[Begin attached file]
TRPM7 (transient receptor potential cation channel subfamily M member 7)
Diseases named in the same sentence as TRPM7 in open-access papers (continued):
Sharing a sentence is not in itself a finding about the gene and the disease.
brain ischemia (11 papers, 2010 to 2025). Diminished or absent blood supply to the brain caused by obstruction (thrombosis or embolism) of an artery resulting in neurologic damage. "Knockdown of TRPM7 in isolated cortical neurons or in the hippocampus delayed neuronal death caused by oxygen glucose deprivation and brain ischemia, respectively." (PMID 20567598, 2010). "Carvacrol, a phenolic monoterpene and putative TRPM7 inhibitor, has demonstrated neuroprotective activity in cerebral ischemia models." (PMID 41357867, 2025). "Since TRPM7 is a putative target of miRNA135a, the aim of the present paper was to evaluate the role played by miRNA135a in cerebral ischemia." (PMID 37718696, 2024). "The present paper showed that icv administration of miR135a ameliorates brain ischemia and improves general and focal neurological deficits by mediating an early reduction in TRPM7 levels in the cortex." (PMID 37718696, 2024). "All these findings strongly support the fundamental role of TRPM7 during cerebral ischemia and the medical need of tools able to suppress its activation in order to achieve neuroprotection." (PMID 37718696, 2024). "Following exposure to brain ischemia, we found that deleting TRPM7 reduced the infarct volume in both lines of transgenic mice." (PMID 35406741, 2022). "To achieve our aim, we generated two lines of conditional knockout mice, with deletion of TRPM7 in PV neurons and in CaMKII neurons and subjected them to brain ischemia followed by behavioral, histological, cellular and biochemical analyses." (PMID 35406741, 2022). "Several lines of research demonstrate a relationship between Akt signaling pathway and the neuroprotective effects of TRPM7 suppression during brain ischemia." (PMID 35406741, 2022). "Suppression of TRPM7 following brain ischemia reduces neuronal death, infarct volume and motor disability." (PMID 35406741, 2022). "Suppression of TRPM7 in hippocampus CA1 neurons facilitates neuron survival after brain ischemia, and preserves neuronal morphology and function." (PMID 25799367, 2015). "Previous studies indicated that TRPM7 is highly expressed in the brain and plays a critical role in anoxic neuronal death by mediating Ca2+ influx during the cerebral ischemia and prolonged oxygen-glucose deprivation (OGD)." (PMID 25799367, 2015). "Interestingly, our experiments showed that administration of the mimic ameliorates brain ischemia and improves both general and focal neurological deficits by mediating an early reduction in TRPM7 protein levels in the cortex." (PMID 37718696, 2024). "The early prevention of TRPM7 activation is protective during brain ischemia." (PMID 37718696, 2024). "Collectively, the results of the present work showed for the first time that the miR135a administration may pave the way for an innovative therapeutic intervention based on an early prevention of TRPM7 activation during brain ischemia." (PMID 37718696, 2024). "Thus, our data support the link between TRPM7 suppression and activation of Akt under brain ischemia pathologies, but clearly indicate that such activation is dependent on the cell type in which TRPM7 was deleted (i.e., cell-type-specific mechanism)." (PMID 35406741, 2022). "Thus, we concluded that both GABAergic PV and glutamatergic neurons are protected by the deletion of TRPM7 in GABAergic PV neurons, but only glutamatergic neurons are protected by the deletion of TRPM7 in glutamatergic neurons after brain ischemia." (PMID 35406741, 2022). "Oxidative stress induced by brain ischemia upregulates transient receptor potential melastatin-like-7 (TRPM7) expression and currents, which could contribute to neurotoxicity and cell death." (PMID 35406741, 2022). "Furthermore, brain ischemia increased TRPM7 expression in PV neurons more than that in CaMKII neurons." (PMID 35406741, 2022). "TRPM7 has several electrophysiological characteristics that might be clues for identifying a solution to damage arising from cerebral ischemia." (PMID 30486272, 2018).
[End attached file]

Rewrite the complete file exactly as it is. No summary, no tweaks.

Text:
TRPM7 (transient receptor potential cation channel subfamily M member 7)
Diseases named in the same sentence as TRPM7 in open-access papers (continued):
Sharing a sentence is not in itself a finding about the gene and the disease.
brain ischemia (11 papers, 2010 to 2025). Diminished or absent blood supply to the brain caused by obstruction (thrombosis or embolism) of an artery resulting in neurologic damage. "Knockdown of TRPM7 in isolated cortical neurons or in the hippocampus delayed neuronal death caused by oxygen glucose deprivation and brain ischemia, respectively." (PMID 20567598, 2010). "Carvacrol, a phenolic monoterpene and putative TRPM7 inhibitor, has demonstrated neuroprotective activity in cerebral ischemia models." (PMID 41357867, 2025). "Since TRPM7 is a putative target of miRNA135a, the aim of the present paper was to evaluate the role played by miRNA135a in cerebral ischemia." (PMID 37718696, 2024). "The present paper showed that icv administration of miR135a ameliorates brain ischemia and improves general and focal neurological deficits by mediating an early reduction in TRPM7 levels in the cortex." (PMID 37718696, 2024). "All these findings strongly support the fundamental role of TRPM7 during cerebral ischemia and the medical need of tools able to suppress its activation in order to achieve neuroprotection." (PMID 37718696, 2024). "Following exposure to brain ischemia, we found that deleting TRPM7 reduced the infarct volume in both lines of transgenic mice." (PMID 35406741, 2022). "To achieve our aim, we generated two lines of conditional knockout mice, with deletion of TRPM7 in PV neurons and in CaMKII neurons and subjected them to brain ischemia followed by behavioral, histological, cellular and biochemical analyses." (PMID 35406741, 2022). "Several lines of research demonstrate a relationship between Akt signaling pathway and the neuroprotective effects of TRPM7 suppression during brain ischemia." (PMID 35406741, 2022). "Suppression of TRPM7 following brain ischemia reduces neuronal death, infarct volume and motor disability." (PMID 35406741, 2022). "Suppression of TRPM7 in hippocampus CA1 neurons facilitates neuron survival after brain ischemia, and preserves neuronal morphology and function." (PMID 25799367, 2015). "Previous studies indicated that TRPM7 is highly expressed in the brain and plays a critical role in anoxic neuronal death by mediating Ca2+ influx during the cerebral ischemia and prolonged oxygen-glucose deprivation (OGD)." (PMID 25799367, 2015). "Interestingly, our experiments showed that administration of the mimic ameliorates brain ischemia and improves both general and focal neurological deficits by mediating an early reduction in TRPM7 protein levels in the cortex." (PMID 37718696, 2024). "The early prevention of TRPM7 activation is protective during brain ischemia." (PMID 37718696, 2024). "Collectively, the results of the present work showed for the first time that the miR135a administration may pave the way for an innovative therapeutic intervention based on an early prevention of TRPM7 activation during brain ischemia." (PMID 37718696, 2024). "Thus, our data support the link between TRPM7 suppression and activation of Akt under brain ischemia pathologies, but clearly indicate that such activation is dependent on the cell type in which TRPM7 was deleted (i.e., cell-type-specific mechanism)." (PMID 35406741, 2022). "Thus, we concluded that both GABAergic PV and glutamatergic neurons are protected by the deletion of TRPM7 in GABAergic PV neurons, but only glutamatergic neurons are protected by the deletion of TRPM7 in glutamatergic neurons after brain ischemia." (PMID 35406741, 2022). "Oxidative stress induced by brain ischemia upregulates transient receptor potential melastatin-like-7 (TRPM7) expression and currents, which could contribute to neurotoxicity and cell death." (PMID 35406741, 2022). "Furthermore, brain ischemia increased TRPM7 expression in PV neurons more than that in CaMKII neurons." (PMID 35406741, 2022). "TRPM7 has several electrophysiological characteristics that might be clues for identifying a solution to damage arising from cerebral ischemia." (PMID 30486272, 2018).